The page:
Makassar, 1956 single work   poetry   "We didn't fly the homeland in those days."
  • Author: Fay Zwicky http://www.poetrylibrary.edu.au/poets/zwicky-fay
Issue Details: First known date: 2004 2004
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Publication Details of Only Known VersionEarliest 2 Known Versions of

  • Appears in:
    y Heat And So Forth no. 8 (New Series) 2004 Z1158270 2004 periodical issue 2004 pg. 55-60
  • Appears in:
    y The Best Australian Poetry 2005 Peter Porter (editor), St Lucia : University of Queensland Press , 2005 Z1219041 2005 anthology poetry (taught in 1 units) St Lucia : University of Queensland Press , 2005 pg. 125-130
  • Appears in:
    y Picnic Fay Zwicky , Artarmon : Giramondo Publishing , 2006 Z1331175 2006 selected work poetry Artarmon : Giramondo Publishing , 2006 pg. 11-17
  • Appears in:
    y Macquarie PEN Anthology of Australian Literature Nicholas Jose (editor), Kerryn Goldsworthy (editor), Anita Heiss (editor), David McCooey (editor), Peter Minter (editor), Nicole Moore (editor), Elizabeth Webby (editor), Crows Nest : Allen and Unwin , 2009 Z1590615 2009 anthology correspondence diary drama essay extract poetry prose short story (taught in 23 units)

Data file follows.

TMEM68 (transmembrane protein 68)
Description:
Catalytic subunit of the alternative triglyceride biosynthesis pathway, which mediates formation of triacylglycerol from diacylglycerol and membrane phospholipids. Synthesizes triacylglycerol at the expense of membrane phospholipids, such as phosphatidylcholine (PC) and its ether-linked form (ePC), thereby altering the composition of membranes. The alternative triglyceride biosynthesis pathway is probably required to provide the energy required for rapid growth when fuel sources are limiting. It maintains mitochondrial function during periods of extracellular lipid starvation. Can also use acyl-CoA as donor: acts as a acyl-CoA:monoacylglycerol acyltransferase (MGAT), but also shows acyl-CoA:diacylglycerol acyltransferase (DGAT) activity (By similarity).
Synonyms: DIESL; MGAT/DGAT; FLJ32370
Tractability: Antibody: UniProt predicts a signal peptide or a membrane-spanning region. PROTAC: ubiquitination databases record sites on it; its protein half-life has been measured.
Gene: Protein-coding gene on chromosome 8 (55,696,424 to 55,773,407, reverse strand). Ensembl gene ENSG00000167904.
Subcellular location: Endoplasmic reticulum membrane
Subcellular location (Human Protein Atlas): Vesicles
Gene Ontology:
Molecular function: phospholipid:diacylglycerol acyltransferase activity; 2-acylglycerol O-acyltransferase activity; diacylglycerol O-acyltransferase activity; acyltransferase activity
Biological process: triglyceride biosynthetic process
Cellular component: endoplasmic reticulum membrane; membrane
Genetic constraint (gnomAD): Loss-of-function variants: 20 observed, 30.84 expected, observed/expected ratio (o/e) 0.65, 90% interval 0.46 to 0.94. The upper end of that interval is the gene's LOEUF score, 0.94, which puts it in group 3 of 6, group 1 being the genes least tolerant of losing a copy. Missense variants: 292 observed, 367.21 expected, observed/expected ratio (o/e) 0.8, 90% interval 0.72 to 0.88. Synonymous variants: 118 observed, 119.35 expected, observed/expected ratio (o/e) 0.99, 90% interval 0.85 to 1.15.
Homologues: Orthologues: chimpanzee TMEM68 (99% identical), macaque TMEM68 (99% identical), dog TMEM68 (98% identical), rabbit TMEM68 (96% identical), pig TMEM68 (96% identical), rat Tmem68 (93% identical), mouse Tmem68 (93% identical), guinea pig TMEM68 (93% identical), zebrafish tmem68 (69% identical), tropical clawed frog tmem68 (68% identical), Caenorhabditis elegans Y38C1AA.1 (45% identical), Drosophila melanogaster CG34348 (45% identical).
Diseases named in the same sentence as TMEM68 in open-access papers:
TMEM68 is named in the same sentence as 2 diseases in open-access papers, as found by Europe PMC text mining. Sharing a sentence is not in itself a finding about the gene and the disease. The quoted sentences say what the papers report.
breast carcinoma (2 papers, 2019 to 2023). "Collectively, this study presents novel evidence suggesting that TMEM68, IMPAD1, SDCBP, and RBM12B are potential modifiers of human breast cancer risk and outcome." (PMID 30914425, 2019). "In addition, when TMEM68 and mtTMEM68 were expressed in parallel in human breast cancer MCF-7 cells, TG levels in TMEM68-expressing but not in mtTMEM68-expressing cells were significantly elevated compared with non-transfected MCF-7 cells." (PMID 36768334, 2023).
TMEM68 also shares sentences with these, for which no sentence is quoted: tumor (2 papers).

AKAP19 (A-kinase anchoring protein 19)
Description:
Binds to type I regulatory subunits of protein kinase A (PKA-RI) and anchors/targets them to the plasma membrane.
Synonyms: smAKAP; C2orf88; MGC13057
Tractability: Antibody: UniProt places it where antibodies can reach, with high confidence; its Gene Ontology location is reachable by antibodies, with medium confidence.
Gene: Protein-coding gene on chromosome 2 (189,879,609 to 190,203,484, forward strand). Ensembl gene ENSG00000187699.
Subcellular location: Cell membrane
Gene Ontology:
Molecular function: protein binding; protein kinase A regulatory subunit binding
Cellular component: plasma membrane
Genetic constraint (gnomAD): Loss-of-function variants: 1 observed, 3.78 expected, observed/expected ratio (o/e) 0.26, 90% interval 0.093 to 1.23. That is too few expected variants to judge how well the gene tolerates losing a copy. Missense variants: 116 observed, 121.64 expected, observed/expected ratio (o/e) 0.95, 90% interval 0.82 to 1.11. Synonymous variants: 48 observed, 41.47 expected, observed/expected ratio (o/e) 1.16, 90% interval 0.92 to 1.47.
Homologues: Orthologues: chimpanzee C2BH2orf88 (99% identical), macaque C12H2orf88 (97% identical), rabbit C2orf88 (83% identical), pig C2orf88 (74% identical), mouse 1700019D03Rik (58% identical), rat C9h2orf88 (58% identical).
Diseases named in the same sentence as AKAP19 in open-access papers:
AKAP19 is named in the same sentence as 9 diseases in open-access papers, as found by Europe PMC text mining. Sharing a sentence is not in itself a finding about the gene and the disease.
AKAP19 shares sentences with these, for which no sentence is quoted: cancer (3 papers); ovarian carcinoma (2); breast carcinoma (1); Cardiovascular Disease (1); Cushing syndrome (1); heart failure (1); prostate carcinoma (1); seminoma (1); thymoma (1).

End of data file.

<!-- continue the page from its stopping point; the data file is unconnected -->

'Some of the best, most significant writing produced in Australia over more than two centuries is gathered in this landmark anthology. Covering all genres - from fiction, poetry and drama to diaries, letters, essays and speeches - the anthology maps the development of one of the great literatures in English in all its energy and variety.